Tuesday, October 17, 2017

Animal and Plant Lore


The Mania of the Time: Falconry and Bird Brooches at Uppåkra and Beyond

 
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…The bird brooches have been interpreted as ravens, with connotations to Odin’s ravens, Huginn and Muninn.  They could also be understood as representations of birds of prey.  Within the field of archaeology dealing with the finds in question there is caution about attributing the pictorial images to any species.  The question is whether it at […]

Þur Sarriþu Þursa Trutin: Monster-fighting and Medicine in Early Medieval Scandinavia

 
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Health and healing has not been prominent in research on Old Norse mythology, for the obvious reason that it is not prominent in our medieval mythological texts – in stark contrast to mainstream Christian mythological texts like the Gospels and saints‘ lives, where healing and disease are prominent both in their own right and as […]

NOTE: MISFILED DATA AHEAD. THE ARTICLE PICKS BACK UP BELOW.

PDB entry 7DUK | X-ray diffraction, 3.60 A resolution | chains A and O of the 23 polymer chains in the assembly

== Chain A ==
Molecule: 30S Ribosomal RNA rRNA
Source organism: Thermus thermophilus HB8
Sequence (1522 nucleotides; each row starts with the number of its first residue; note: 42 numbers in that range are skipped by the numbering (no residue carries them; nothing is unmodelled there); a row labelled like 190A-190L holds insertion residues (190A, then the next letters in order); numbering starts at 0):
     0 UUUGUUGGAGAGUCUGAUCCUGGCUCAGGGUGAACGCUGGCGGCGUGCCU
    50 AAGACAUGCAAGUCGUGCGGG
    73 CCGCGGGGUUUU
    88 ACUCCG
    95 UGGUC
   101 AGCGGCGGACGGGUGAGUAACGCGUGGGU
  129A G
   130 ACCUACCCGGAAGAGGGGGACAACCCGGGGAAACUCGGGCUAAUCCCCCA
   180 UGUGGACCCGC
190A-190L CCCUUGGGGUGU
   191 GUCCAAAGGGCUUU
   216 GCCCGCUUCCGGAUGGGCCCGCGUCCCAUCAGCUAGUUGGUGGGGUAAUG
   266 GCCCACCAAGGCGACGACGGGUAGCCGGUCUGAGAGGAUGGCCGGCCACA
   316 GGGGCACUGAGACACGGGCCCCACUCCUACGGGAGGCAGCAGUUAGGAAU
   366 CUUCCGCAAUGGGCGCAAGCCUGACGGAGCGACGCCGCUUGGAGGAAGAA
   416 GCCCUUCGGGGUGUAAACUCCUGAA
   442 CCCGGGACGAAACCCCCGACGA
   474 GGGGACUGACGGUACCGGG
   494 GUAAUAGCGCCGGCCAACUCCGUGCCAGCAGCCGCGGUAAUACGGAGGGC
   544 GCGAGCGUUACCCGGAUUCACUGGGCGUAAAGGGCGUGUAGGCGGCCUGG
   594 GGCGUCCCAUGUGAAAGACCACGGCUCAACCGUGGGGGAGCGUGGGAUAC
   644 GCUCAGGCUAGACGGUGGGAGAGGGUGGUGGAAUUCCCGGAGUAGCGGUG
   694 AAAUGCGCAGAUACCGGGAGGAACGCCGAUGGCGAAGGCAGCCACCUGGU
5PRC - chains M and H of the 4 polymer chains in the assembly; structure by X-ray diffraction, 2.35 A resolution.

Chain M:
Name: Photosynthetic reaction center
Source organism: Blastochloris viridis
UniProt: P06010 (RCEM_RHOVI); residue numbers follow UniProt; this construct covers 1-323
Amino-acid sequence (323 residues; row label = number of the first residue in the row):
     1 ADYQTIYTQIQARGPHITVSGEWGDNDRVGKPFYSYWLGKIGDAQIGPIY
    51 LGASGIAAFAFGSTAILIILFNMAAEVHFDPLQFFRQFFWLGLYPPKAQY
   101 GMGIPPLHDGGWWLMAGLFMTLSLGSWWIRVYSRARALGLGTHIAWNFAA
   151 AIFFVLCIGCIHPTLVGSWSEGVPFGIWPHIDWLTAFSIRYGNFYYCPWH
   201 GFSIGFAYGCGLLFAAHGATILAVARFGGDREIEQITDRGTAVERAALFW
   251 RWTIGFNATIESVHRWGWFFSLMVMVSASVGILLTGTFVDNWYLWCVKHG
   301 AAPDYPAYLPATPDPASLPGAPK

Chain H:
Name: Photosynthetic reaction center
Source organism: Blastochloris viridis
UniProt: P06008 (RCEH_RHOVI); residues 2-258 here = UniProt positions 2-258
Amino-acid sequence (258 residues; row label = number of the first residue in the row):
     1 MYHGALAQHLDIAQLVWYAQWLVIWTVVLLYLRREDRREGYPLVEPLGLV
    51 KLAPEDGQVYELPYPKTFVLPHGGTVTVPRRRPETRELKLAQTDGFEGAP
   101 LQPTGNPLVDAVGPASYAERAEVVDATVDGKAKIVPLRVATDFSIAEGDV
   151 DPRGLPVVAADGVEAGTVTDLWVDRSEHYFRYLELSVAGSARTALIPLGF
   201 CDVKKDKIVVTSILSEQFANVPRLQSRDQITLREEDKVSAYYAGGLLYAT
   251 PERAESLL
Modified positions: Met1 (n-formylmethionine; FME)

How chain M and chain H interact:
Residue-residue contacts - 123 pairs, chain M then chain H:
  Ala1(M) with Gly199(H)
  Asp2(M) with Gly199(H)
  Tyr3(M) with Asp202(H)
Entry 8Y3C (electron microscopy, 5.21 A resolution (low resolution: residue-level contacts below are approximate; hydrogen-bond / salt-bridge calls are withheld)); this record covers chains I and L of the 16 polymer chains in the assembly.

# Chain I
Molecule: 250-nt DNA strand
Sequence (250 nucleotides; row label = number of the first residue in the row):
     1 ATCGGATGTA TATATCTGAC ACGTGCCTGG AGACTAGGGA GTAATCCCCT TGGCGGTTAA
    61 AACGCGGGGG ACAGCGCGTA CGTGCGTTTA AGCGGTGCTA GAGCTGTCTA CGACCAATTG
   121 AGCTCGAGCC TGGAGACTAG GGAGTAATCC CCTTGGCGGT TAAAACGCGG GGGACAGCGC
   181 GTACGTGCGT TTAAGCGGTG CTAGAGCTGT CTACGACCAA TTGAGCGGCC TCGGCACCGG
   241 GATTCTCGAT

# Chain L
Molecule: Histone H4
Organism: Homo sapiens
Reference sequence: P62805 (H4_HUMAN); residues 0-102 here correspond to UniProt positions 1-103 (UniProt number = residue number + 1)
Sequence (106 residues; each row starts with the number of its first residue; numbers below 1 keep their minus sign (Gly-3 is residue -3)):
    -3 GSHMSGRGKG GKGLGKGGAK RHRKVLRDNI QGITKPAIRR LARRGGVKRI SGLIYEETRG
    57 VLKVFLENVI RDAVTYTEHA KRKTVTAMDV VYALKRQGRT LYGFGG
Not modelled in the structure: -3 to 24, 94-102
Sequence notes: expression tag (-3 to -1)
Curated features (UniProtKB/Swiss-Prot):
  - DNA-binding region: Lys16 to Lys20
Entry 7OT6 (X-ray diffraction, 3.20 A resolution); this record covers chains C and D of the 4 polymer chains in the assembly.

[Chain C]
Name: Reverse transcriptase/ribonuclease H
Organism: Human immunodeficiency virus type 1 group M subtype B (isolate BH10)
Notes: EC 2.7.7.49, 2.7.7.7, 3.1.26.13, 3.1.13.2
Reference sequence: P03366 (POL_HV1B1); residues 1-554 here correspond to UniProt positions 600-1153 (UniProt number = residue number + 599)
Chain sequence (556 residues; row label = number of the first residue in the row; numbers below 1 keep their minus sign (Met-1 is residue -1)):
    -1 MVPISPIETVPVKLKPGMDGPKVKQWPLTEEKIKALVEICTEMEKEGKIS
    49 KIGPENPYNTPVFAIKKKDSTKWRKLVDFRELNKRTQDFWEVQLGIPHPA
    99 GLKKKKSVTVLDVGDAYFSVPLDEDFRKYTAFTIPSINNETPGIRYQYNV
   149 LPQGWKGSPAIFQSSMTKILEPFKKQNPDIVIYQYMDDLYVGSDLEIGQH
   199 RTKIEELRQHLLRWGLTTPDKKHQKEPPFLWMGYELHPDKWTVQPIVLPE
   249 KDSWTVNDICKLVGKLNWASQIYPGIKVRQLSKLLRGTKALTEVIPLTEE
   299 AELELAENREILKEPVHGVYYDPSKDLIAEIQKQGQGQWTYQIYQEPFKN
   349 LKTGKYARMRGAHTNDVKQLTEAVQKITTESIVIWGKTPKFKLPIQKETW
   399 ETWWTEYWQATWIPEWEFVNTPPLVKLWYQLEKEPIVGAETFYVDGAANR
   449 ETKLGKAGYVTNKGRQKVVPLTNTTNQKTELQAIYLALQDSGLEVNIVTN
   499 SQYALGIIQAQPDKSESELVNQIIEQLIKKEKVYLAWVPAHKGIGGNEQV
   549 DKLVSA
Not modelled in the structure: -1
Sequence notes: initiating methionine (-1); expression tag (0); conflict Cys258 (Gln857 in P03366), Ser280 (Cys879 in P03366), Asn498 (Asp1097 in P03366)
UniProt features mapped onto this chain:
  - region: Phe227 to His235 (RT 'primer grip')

Elleborus in Anglo-Saxon England, 900–1100: Tunsingwyrt and Wodewistle

 
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This article examines the meanings of the Latin word elleborus in later Anglo-Saxon England. They prove to have varied, from Ælfric’s implicit assertion around 1000 that elleborus had no vernacular Old English counterpart, to the association by the translator of the Old English Herbarium, perhaps around 900, of elleborus albus with tunsingwyrt, which seems to […]

Madness, Medication — and Self-Induced Hallucination? Elleborus (and Woody Nightshade) in Anglo-Saxon England, 700–900

 
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Studies what Anglo-Saxons in around 700–900 understood by the Latin plant-name elleborus, looking particularly at Aldhelm’s Latin riddle Elleborus, which suggests that the word was understood to denote woody nightshade (Solanum dulcamara). It examines the semantics of Old English words that gloss elleborus in earlier Anglo-Saxon sources: wedeberge, ceasteræsc, ceasterwyrte, and ælfþone. The article finds evidence for the presence of a copy of […]